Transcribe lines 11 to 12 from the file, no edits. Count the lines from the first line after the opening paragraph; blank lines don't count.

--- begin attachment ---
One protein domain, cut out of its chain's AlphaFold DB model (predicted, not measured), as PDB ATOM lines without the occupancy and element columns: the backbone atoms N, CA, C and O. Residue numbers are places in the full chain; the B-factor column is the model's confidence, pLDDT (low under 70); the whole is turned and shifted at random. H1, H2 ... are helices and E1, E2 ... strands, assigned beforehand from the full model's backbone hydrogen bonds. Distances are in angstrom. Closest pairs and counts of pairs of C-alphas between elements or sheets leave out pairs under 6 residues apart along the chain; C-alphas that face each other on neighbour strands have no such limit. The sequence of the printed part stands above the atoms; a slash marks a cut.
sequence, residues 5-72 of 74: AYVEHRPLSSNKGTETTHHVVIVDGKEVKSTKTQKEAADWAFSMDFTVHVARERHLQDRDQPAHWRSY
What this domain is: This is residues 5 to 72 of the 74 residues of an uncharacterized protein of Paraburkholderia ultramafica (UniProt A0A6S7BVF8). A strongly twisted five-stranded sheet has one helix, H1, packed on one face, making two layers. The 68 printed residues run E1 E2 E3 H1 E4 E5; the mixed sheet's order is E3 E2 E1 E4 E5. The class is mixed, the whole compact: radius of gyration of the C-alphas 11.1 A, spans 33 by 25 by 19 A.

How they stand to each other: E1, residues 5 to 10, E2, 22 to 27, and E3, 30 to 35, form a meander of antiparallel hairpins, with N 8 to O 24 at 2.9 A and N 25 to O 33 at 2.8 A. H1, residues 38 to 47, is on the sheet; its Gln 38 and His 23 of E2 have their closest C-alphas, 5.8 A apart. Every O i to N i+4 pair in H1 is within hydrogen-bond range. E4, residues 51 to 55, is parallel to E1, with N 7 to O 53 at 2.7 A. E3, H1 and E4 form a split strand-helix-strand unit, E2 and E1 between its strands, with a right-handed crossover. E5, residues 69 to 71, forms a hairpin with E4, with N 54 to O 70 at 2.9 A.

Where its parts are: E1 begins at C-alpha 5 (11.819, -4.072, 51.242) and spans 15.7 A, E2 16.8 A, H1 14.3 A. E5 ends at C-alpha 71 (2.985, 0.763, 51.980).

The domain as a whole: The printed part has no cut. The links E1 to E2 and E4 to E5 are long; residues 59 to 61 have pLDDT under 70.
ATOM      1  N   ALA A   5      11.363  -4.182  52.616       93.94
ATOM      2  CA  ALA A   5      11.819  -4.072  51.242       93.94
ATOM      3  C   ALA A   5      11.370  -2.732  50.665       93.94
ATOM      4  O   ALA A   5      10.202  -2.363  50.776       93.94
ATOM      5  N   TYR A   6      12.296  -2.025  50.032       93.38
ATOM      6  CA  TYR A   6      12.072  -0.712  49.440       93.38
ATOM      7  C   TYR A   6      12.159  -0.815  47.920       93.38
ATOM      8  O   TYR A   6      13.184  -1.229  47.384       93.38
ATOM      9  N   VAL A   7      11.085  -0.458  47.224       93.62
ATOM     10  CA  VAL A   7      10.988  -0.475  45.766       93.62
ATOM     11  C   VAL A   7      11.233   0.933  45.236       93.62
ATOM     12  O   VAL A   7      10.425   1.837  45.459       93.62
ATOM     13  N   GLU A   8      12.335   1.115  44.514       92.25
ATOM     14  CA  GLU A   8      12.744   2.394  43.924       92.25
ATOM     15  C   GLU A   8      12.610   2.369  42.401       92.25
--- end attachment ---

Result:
ATOM      6  CA  TYR A   6      12.072  -0.712  49.440       93.38
ATOM      7  C   TYR A   6      12.159  -0.815  47.920       93.38